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I was working on a small classification problem (breast cancer data set from sklearn), and trying to decide which features were most important to predict the labels. I understand that there are several ways to define "important feature" here (permutation importance, importance in trees ...), but I did the following: 1) rank the features by coefficient value in a logistic regression ; 2) rank the features by "feature importance" from a random forest. These don't quite tell the same story, and I'm thinking that a feature that might be "unimportant" in a linear model could be very discriminative in a non-linear model that can "understand" it.

Is that true in general? Or should "important" features (those that contribute most to a classification score) be the same across all types of models?

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    $\begingroup$ You are at the edge of a very important idea: interaction. One-at-a-time testing completely ignores and excludes this. It is a critical part of statistical design of experiments (DoE). In DoE you will see that the presumed model very strongly drives how you treat the variables, and that a weaker model can easily miss significant higher order interactions. Even the mighty random forest is imperfect in its measure of importance, though it accounts for nonlinearity and interactions. There are no silver bullets, but you will find there are different calibers. $\endgroup$ – EngrStudent Aug 24 at 18:05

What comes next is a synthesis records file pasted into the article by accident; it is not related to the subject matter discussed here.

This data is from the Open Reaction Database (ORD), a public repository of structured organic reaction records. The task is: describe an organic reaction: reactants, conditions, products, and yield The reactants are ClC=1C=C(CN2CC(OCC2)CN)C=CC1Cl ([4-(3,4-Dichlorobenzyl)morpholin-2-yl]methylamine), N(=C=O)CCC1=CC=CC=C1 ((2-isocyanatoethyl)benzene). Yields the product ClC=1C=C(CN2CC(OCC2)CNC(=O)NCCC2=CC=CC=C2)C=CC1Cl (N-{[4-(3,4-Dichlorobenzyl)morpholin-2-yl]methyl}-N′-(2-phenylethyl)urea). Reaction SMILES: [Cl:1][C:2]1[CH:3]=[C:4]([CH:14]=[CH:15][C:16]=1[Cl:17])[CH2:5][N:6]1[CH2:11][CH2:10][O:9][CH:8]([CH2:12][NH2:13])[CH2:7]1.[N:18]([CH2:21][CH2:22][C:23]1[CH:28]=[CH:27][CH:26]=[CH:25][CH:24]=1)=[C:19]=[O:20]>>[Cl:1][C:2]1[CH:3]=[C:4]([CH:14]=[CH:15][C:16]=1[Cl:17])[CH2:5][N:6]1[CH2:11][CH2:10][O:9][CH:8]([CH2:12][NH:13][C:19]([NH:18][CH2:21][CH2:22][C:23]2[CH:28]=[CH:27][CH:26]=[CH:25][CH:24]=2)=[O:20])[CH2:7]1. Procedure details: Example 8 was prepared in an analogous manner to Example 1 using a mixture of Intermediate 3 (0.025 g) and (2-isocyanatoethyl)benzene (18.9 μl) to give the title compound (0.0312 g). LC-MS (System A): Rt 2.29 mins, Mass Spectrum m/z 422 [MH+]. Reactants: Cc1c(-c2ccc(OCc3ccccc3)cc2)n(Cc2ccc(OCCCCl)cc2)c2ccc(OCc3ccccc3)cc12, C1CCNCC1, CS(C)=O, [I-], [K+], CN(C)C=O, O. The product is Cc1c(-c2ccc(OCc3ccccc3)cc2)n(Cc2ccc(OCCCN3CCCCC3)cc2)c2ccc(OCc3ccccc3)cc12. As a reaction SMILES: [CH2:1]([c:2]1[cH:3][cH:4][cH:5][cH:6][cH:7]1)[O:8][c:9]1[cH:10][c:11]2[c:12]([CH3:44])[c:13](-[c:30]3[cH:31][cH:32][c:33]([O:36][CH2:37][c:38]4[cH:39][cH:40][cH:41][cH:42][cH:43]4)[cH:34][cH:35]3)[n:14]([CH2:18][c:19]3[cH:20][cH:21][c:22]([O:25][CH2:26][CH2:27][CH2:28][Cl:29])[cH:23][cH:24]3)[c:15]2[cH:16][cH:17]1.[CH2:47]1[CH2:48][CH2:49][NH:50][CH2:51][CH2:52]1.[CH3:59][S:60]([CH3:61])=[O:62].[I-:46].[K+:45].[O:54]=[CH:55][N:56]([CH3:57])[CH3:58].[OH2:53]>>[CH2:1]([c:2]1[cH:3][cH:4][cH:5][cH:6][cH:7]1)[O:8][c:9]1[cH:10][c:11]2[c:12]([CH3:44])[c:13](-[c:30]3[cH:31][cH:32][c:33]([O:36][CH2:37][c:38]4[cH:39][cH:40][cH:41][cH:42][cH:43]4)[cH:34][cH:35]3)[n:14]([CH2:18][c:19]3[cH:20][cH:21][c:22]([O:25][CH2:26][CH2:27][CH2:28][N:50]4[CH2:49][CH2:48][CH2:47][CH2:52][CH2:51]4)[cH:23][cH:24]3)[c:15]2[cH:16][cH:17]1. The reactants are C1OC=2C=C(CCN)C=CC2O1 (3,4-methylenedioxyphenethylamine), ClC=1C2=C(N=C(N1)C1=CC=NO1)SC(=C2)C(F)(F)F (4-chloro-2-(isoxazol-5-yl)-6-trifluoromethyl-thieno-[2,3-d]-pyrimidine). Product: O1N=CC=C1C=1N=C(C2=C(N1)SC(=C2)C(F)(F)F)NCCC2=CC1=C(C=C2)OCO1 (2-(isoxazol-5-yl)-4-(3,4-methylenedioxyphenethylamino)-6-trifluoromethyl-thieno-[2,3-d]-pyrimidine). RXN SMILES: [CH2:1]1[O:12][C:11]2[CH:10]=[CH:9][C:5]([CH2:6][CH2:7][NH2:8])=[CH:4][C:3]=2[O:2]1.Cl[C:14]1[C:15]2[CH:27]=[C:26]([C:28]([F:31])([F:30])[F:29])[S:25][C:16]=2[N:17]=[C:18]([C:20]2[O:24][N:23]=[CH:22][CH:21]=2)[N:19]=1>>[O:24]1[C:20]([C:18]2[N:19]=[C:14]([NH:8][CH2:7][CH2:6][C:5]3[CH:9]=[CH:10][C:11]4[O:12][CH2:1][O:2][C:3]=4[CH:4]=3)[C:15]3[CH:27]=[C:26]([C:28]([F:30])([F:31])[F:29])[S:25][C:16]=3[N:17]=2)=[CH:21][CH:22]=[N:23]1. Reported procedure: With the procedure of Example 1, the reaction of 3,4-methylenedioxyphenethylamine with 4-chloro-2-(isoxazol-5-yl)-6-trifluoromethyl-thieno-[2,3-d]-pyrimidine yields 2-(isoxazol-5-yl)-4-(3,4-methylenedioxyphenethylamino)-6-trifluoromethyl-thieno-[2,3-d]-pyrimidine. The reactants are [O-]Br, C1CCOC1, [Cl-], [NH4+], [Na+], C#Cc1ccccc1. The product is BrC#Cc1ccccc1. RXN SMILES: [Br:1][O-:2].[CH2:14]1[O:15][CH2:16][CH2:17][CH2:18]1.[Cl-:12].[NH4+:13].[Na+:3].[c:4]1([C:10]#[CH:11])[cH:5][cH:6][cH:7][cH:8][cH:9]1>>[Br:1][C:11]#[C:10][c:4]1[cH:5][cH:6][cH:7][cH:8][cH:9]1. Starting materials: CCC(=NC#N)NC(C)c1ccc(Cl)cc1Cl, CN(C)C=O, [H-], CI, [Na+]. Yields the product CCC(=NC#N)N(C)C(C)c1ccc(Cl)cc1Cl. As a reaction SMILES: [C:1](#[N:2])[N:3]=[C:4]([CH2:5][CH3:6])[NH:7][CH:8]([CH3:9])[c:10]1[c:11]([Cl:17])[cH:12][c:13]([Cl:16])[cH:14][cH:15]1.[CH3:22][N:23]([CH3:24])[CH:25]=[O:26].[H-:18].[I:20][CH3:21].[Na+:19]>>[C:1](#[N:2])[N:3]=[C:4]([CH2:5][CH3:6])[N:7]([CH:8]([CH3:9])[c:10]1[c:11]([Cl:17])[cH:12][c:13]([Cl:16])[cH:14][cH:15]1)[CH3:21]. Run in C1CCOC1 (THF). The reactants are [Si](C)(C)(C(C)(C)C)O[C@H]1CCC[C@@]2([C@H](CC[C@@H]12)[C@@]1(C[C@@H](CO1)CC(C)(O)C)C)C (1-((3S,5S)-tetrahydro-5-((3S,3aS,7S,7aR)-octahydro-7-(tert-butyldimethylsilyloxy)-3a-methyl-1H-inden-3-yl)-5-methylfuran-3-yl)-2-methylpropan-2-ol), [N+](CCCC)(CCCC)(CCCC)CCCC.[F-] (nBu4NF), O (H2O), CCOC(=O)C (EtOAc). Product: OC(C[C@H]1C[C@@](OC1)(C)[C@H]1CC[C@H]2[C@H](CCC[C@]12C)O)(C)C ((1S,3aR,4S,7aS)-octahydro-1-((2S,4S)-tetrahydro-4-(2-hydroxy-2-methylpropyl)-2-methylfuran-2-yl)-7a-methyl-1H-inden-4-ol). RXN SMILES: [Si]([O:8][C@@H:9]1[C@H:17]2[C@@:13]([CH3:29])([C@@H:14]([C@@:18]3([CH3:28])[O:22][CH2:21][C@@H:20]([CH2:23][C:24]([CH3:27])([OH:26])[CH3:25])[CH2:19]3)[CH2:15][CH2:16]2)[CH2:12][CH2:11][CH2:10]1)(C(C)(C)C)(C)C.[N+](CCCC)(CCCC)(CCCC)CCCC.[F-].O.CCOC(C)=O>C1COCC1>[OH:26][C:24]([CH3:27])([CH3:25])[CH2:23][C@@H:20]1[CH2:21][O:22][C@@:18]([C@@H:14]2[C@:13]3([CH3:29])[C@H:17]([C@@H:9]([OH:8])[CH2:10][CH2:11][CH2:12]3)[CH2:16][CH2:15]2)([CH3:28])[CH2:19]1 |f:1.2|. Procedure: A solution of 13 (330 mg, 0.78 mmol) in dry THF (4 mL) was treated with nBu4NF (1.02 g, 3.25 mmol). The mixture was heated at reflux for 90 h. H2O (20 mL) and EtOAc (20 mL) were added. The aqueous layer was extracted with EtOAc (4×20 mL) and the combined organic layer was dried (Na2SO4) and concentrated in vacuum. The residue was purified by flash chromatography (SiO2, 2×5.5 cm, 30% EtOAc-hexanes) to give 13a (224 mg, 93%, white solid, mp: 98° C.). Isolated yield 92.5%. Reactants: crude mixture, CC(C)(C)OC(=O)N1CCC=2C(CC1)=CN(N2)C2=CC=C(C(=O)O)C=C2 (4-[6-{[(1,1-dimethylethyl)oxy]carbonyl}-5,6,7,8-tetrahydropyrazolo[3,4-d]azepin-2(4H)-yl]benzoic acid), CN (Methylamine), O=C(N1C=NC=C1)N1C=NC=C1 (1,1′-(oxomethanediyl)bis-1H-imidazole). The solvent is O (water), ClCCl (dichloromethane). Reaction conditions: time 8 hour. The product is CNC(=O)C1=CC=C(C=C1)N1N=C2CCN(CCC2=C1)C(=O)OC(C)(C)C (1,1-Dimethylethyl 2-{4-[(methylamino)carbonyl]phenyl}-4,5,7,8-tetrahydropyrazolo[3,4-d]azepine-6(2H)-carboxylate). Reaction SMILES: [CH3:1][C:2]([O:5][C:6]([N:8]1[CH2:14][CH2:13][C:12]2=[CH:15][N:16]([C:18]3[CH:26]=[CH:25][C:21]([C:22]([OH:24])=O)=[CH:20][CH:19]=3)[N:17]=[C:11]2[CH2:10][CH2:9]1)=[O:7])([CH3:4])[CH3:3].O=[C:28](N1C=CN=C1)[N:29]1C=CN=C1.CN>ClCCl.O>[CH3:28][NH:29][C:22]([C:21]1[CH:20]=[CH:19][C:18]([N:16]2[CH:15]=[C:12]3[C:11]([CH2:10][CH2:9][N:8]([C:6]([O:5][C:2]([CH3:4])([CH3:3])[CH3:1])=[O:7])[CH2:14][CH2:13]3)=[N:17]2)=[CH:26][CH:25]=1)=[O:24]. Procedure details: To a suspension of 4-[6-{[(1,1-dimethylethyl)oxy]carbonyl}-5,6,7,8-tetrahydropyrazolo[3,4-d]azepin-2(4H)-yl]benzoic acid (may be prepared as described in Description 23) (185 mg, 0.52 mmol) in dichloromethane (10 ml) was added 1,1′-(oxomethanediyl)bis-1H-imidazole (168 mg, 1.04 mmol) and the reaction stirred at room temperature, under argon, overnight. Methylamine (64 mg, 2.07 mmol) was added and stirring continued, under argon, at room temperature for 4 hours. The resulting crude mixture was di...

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Your intuition so far is correct. Feature importance does not extend across models. The feature score for an xgboost model might be irrelevant and a wrong assumption for trsining another model. There is no perfect way to define important features. It does require some prior knowledge about the data in general.

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When it comes to feature importance I always go with a model-agnostic measure, as you well mention if you have two different models, they will interpret importance in different terms (Linear models as the coefficient and Tree-based models as the information gain/impurity decrease on each feature.

So you already mention one measure that does not depends on the model, rather on the metric you are interested in; Permutation importance does not care about what model you are using, but the impact that a feature has on the global performance.

This reference might give you a better idea of the advantages of using permutation importance over tree-based models importance Permutation Importance vs Random Forest Feature Importance

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    $\begingroup$ Hmm, yes, but - in the end, you will implement a definite model to e.g. detect cancer - why not look at feature importance under that model, rather than a model agnostic feature importance that might actually not give you the best insights for the model you implement? $\endgroup$ – Frank Aug 25 at 0:38
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    $\begingroup$ I think those are separate task, with model agnostic you are making feature selection whereas If you want to get the best insights for the model you implement you are talking about model explainability (suitable tools for such task are among others SHAP values, partial dependence plots). If still, you want to use the coefficients of the model for feature selection you will encounter what you already have, different models might tell different conclusions, but at the end is up to you $\endgroup$ – Julio Jesus Luna Aug 25 at 19:48

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